How I loaded my blog into HANA (and what I learned about it once it was there…)

Unstructured data analysis is one of the most interesting aspects of “big data”. It’s certainly impressive to be able to process massive amounts of structured data in no time, but analyzing unstructured data opens completely new possibilities, that can lead to the creation of whole new disciplines or industries. To test out HANA text analysis capabilities, I thought I would try to load my blog into a column table, and see what it can do.
Leveraging my company AWS HANA instance, I started out by making a simple single column table. The important thing to note here is that for text analytics to work, the data type to be used has to be NCLOB. BLOB for example, will not work.
So, in HANA studio, after connecting to the HANA instance and my schema, I executed:

--1. Create an empty table with NCLOB column to store blog content

The next step was a bit more interesting. How do I actually load my blog into the table…? Well. First, I had to get my blog out to a file. Since I use wordpress, that was as simple as selecting the Export option from the Tools menu of the administration section.

With my blog exported as an xml file, I set my sights on loading it into my table. Data Services would be my typical choice, as it’s fast, easy to use, and has great integration with HANA. However, to keep my options open, I looked for a programmatic solution that will allow more robust capabilities. And as it turns out, the solution was similar to loading a blob object into any other database. I ended up writing a small java program to load the file in.
To connect to HANA in java, I needed to find the ngdbc.jar library and add it to my project build path in Eclipse. The rest was pretty standard:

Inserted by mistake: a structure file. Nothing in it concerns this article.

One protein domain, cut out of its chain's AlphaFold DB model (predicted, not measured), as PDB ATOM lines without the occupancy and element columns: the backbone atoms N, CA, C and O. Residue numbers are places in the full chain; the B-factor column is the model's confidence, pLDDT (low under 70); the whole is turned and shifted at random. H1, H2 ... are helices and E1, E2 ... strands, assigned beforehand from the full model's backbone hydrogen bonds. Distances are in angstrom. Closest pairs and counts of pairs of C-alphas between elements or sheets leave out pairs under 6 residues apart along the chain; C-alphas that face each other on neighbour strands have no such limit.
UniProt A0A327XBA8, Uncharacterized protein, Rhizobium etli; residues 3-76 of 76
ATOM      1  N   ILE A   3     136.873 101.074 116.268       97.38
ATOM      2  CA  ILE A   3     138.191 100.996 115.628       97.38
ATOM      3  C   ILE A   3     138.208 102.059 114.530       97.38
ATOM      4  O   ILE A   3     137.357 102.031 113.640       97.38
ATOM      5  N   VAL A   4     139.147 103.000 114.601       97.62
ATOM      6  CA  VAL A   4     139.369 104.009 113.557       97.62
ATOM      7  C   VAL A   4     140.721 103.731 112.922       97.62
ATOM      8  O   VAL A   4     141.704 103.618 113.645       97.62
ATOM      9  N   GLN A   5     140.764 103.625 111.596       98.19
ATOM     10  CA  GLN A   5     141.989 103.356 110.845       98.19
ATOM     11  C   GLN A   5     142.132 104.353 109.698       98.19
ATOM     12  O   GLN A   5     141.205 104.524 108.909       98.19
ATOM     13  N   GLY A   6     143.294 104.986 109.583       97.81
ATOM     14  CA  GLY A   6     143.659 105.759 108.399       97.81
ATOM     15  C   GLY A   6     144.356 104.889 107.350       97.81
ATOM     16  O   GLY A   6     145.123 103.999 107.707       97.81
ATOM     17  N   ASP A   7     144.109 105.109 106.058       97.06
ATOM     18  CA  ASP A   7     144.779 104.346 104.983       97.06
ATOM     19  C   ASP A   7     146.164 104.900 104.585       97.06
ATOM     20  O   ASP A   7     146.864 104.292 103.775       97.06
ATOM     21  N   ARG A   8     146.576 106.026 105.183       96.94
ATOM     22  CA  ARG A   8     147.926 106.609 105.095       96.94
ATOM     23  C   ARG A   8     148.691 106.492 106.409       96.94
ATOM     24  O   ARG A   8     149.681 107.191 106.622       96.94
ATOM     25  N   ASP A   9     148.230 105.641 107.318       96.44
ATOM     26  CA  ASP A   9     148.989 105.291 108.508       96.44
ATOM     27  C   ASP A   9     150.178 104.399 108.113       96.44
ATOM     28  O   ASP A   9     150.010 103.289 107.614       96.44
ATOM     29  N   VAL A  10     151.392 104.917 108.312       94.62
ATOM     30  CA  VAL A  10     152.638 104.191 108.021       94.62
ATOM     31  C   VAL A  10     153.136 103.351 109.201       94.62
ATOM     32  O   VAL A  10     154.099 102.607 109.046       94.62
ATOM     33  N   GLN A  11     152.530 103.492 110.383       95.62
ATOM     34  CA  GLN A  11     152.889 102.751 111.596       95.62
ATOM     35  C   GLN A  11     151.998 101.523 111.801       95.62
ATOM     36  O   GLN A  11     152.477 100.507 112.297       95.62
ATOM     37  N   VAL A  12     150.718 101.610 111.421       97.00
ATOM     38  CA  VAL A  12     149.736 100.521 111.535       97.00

import java.sql.*;
public class HanaConn {
 public static void main(String args[]) {
  try {
   File f = new File("C:\\FOLDER\\FILE.xml");
   InputStream is = new FileInputStream(f);
   java.sql.Connection conn = DriverManager.getConnection(
     "jdbc:odbc:imdbhdb", "SYSTEM", "PWD");
   PreparedStatement stmt = conn
     .prepareStatement("INSERT INTO RONKELER.BLOG_TEXT VALUES(?)");
   stmt.setBinaryStream(1, is, (int) f.length());
   System.out.println("Done inserting!");
  } catch (Exception e) {
   System.out.println("Exception occured: " + e.getMessage());

So, step 2

--2. Run java program to load blog content

Next, I modified my table to add a primary key. Using the text analytics requires the analyzed table have a PK:

--3. Add column to be used as PK
alter table RONKELER.BLOG_TEXT add (k int);
--4. Populate PK value
update RONKELER.BLOG_TEXT set k = 1;
--5. Add PK constraint
alter table RONKELER.BLOG_TEXT add constraint pkconst primary key (k);

So far, things have been pretty standard. The cool part was turning on the text analytics. Using one simple SQL command, HANA processed the content of my text column, and parsed it out in nano seconds!

--6. Create fulltext index on blog content

This query generated a table called $TA_BLOG_CONTENT_IDX. This table included a row for each word in my blog, allowing me to then run some queries to perform analysis on the content of my blog..:

-- Analysis...
--1. How many words/unique words?
select count(*) from RONKELER."$TA_BLOG_CONTENT_IDX"; --342174 words! Wow, who knew i wrote so much...
select count(distinct upper(ta_token)) from RONKELER."$TA_BLOG_CONTENT_IDX"; --7781 unique words... Maybe i need to read more to expand my vocabulary..
--Longest word? How many times used?
select max(length(ta_token)),
(select ta_token from RONKELER."$TA_BLOG_CONTENT_IDX" where length(ta_token) = (select max(length(ta_token))from RONKELER."$TA_BLOG_CONTENT_IDX"))
from RONKELER."$TA_BLOG_CONTENT_IDX"; --54;VbZDUzY2M2ZDQtYzNmMC00OTJjLTlhMDUtNDU3MGMyY2ZkOWZm&amp well, not really a word, but you get the idea
--Most used words
select upper(ta_token),
where length(upper(ta_token)) > 3
group by upper(ta_token)
order by count(upper(ta_token)) desc; -- Well, need to do some more with this, but Xcelsius and Webi were pretty high up on the list

Of course, this is a tiny example, but the ability to store and quick and easily parse text can be an important feature in any HANA implementation. From social media content to corporate documents, this is a game changer!

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